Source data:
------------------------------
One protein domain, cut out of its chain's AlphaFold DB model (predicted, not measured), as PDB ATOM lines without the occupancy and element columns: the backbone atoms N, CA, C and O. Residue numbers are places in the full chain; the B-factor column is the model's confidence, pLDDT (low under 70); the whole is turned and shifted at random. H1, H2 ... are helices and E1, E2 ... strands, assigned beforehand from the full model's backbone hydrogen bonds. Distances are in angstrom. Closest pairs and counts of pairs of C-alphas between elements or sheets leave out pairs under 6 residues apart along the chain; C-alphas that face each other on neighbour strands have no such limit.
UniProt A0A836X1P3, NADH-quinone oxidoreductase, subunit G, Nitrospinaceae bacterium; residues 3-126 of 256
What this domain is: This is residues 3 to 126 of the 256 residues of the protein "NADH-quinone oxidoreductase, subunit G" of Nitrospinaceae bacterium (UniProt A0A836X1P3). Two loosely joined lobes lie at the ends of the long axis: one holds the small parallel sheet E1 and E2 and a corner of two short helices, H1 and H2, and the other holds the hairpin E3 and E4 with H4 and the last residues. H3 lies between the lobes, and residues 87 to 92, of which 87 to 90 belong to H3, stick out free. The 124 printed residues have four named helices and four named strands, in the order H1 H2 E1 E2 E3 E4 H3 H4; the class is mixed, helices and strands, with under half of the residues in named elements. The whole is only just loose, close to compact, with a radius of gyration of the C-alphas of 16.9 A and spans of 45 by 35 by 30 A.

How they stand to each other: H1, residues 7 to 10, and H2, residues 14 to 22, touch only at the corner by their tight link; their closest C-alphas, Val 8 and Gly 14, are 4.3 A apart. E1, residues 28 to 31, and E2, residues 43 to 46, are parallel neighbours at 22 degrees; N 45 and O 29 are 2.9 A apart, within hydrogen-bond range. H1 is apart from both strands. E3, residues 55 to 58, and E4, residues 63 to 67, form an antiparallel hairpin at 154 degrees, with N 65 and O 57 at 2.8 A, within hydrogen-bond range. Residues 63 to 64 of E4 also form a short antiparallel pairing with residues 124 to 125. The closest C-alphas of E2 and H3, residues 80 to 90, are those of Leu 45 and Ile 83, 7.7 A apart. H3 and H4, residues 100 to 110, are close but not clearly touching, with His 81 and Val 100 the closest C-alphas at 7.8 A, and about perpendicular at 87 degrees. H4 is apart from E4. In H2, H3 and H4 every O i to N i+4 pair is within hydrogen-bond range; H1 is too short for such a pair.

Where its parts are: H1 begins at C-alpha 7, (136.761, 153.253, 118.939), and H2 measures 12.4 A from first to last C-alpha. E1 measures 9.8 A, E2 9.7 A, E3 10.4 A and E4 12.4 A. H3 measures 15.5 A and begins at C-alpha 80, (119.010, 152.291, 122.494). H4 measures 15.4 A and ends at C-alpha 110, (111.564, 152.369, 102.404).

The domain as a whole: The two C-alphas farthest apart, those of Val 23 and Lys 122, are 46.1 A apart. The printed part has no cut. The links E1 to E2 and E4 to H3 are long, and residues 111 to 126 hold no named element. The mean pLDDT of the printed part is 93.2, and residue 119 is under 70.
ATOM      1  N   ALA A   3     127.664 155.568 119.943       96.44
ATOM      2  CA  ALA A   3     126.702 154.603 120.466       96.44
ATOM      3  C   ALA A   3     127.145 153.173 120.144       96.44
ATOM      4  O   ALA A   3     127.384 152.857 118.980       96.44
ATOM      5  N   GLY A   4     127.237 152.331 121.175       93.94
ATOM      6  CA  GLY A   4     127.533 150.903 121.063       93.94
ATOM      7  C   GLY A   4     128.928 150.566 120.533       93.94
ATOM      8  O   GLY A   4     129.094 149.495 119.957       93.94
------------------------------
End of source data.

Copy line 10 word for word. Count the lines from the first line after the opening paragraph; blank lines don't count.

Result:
ATOM      5  N   GLY A   4     127.237 152.331 121.175       93.94